The late U.S. Sen. Ernest F. "Fritz" Hollings will be laid to rest Tuesday, but his name could live on at Charleston International.
A resolution will be considered Thursday by the Charleston County Aviation Authority board to name the passenger terminal after the longtime Democratic U.S. senator and former governor who died April 6.
Charleston County Council chairman Elliott Summey, a member of the airport board and a former volunteer of Republicans for Hollings when he was in college in the late 1990s, will lead the effort.
Charleston Mayor Joe Riley, who once sat on the airport board, also will be there to help shepherd the symbolic endeavor, Summey said.
Summey called Hollings a leader of the modern Transportation Security Administration since he sponsored Homeland Security legislation after the 9/11 terrorist attacks. He also credited the late lawmaker for helping the Aviation Authority secure access to the runways, which are owned by the Air Force.
Summey is not in favor of renaming the entire airport after Hollings, an idea raised previously by a state lawmaker.
"We are finally reaping the benefits of the branding of Charleston, and as long as we don't change the actual name of the airport, I'm in favor of it," Summey said.
"I would not want it to be the Hollings International Airport," he said. "When you drive up to the terminal, it will say, 'Welcome to Charleston International Airport — Ernest F. Hollings Terminal.' I'm sure we will brand the inside somehow as well."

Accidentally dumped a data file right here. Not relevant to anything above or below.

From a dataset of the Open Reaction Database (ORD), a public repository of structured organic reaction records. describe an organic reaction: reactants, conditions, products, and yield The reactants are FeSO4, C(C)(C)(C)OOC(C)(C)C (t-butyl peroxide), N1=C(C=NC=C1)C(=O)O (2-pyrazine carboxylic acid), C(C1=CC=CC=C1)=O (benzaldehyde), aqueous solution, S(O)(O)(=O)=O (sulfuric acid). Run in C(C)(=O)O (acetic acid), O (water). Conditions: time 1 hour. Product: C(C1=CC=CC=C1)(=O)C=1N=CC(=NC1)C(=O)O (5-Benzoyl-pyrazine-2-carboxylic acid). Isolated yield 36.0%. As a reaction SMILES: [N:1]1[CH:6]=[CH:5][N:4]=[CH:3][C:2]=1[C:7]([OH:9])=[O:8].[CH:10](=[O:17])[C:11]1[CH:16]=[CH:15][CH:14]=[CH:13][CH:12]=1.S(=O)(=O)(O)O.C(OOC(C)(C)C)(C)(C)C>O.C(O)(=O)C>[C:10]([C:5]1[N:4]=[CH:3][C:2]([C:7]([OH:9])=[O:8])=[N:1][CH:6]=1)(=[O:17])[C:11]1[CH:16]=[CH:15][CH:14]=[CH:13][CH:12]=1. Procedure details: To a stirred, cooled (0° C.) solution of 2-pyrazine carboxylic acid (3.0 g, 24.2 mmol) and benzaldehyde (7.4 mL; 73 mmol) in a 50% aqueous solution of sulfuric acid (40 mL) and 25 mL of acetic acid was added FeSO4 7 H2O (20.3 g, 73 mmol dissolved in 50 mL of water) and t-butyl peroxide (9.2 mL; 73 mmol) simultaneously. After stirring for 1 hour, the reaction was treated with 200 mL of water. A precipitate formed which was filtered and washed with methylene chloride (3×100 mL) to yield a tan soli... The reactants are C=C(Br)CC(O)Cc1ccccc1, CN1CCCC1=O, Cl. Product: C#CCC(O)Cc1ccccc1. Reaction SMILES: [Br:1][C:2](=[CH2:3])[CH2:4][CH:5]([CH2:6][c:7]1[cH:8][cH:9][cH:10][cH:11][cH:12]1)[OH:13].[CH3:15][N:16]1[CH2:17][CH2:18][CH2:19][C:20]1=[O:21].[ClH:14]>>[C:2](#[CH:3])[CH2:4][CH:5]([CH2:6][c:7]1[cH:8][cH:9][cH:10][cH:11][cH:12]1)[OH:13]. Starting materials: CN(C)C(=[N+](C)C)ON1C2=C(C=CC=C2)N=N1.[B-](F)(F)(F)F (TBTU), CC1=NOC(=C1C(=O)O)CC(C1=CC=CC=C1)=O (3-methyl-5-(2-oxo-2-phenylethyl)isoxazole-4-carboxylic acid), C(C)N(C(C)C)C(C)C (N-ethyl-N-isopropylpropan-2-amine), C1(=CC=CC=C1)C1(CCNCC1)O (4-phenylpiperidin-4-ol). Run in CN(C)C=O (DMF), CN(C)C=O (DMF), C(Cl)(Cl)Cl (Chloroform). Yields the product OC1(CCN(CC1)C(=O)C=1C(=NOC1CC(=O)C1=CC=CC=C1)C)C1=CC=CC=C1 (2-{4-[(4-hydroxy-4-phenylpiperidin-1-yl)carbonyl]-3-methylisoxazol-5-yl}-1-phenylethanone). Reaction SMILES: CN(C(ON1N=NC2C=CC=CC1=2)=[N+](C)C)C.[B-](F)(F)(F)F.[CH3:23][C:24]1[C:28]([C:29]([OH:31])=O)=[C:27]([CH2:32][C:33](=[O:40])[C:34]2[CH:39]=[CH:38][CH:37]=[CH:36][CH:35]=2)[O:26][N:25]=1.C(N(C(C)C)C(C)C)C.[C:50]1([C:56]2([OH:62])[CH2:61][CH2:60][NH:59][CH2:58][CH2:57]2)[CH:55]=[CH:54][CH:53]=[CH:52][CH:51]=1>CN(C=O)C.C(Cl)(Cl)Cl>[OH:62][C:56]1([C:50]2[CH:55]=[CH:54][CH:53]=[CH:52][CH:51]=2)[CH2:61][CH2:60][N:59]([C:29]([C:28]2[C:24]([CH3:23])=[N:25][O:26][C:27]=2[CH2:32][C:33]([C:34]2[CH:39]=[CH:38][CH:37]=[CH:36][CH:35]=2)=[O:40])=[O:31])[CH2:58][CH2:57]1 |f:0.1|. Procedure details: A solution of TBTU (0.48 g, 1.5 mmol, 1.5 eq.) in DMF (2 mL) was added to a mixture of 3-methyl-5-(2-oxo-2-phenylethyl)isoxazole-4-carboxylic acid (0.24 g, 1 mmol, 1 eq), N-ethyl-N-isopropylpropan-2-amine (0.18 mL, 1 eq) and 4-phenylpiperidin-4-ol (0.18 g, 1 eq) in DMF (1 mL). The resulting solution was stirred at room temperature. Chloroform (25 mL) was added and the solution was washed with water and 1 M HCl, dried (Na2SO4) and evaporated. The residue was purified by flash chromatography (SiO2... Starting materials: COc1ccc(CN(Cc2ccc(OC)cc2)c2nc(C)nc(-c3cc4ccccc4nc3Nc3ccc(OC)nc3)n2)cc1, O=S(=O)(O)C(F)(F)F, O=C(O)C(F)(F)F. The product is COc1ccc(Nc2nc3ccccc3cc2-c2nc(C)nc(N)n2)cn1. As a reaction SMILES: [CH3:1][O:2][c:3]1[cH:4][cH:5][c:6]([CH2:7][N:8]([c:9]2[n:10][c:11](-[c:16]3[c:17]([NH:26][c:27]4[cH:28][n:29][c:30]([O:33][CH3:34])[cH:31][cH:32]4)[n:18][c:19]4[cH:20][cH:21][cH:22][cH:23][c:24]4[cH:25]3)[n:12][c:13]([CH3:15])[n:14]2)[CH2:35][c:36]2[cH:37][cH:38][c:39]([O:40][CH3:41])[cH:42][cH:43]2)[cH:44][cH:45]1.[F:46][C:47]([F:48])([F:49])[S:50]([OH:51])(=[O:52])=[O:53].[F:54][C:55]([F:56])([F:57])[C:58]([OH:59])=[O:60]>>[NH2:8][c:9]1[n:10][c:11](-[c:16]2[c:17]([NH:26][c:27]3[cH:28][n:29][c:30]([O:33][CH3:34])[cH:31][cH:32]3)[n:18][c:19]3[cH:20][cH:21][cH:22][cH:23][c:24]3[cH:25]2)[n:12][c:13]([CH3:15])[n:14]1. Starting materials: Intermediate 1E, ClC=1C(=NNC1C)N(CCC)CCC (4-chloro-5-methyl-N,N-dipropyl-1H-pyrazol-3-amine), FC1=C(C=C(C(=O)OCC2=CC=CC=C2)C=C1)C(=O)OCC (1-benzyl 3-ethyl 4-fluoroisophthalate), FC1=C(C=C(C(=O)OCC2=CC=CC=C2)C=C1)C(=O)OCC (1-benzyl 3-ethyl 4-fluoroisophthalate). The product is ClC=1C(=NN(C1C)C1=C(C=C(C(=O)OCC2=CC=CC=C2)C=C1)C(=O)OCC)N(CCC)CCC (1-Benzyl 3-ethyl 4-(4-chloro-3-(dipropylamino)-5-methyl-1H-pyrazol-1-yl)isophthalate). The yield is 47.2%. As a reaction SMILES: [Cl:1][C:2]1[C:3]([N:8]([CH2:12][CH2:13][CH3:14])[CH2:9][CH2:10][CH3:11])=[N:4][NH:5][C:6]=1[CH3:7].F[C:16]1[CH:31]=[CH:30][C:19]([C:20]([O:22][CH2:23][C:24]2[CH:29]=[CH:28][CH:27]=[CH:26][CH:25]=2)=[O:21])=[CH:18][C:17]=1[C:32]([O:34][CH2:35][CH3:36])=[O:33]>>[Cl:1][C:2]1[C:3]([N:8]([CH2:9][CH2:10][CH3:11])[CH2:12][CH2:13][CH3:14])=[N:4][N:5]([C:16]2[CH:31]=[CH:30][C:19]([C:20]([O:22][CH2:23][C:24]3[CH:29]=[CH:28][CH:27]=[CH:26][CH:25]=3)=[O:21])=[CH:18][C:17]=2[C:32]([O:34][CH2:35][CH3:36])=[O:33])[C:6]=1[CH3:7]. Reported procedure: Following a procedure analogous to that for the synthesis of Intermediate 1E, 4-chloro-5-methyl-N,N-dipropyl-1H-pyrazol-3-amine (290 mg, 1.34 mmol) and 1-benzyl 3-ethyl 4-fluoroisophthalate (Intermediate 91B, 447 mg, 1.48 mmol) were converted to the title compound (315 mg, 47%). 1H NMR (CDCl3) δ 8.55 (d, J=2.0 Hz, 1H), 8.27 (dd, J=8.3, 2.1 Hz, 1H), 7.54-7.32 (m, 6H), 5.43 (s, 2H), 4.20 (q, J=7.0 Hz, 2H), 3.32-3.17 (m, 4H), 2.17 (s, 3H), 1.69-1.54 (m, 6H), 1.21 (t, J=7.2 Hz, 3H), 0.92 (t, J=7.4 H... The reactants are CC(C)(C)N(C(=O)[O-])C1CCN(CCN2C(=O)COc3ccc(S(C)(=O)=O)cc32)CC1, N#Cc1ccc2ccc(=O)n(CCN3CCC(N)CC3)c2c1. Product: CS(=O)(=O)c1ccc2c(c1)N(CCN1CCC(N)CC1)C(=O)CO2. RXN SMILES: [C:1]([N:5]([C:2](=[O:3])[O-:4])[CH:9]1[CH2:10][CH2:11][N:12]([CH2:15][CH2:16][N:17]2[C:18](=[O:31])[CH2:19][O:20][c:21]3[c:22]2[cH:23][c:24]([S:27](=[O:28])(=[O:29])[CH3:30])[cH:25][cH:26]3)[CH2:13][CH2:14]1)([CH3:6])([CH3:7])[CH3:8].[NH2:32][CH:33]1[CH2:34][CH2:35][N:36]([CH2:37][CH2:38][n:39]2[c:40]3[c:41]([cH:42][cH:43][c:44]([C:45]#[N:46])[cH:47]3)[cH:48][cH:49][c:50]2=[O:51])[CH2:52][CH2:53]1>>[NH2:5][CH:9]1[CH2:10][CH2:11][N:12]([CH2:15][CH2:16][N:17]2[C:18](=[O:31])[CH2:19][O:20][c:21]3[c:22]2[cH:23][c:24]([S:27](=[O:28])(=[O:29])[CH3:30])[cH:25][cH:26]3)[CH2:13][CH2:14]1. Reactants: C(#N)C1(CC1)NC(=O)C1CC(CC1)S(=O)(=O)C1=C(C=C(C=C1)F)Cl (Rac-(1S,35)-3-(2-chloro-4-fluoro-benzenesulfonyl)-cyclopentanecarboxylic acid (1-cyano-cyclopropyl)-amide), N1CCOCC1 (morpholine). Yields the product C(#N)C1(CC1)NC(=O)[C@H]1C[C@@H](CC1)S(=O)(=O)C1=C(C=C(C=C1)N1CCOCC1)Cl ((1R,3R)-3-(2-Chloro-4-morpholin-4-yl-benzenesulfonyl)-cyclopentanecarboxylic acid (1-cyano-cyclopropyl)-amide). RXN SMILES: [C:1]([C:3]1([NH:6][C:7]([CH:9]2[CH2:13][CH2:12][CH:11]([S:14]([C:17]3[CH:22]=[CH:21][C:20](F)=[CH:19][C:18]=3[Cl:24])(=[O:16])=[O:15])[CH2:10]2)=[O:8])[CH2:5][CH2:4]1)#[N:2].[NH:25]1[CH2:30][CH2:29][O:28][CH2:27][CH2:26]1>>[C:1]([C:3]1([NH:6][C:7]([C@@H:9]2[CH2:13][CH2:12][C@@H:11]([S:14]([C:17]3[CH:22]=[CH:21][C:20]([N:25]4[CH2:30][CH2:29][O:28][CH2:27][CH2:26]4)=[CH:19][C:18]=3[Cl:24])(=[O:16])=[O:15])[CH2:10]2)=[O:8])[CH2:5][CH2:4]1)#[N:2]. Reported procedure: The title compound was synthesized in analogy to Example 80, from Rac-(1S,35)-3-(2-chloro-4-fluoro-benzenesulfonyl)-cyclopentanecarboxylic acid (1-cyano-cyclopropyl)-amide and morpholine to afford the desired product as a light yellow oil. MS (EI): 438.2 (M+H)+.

The "Charleston" branding Summey referred to has resulted in the airport more than doubling its number of passengers since 2010 to 4.47 million coming and going last year and visits by nearly 7.3 million people to the Charleston region in 2018.
The airport is also home to Boeing Co.'s East Coast second 787 Dreamliner production line.
Summey said it was an honor to work in Hollings' campaign and with the late senator after Summey was elected to Charleston County Council and served as former chairman of CARTA, the region's public bus service.
"I learned a lot from Fritz," Summey said.
State Rep. Leon Stavrinakis, D-Charleston, introduced a bill in February to name the airport after Hollings, but state Sen. Paul Campbell, who also is the CEO of Charleston International, said he couldn't support renaming the entire airport and suggested other parts of the airport could recognize Hollings.
The existing parking deck is named after the late senator after he helped secure funding for it several years ago. Construction on a second parking deck is now underway, and Campbell recently suggested it or other parts of the airport could bear Hollings' name as well.
Summey said he and others believe the late senator deserves more prominence than having his name on a parking deck and will push for the terminal to bear his name.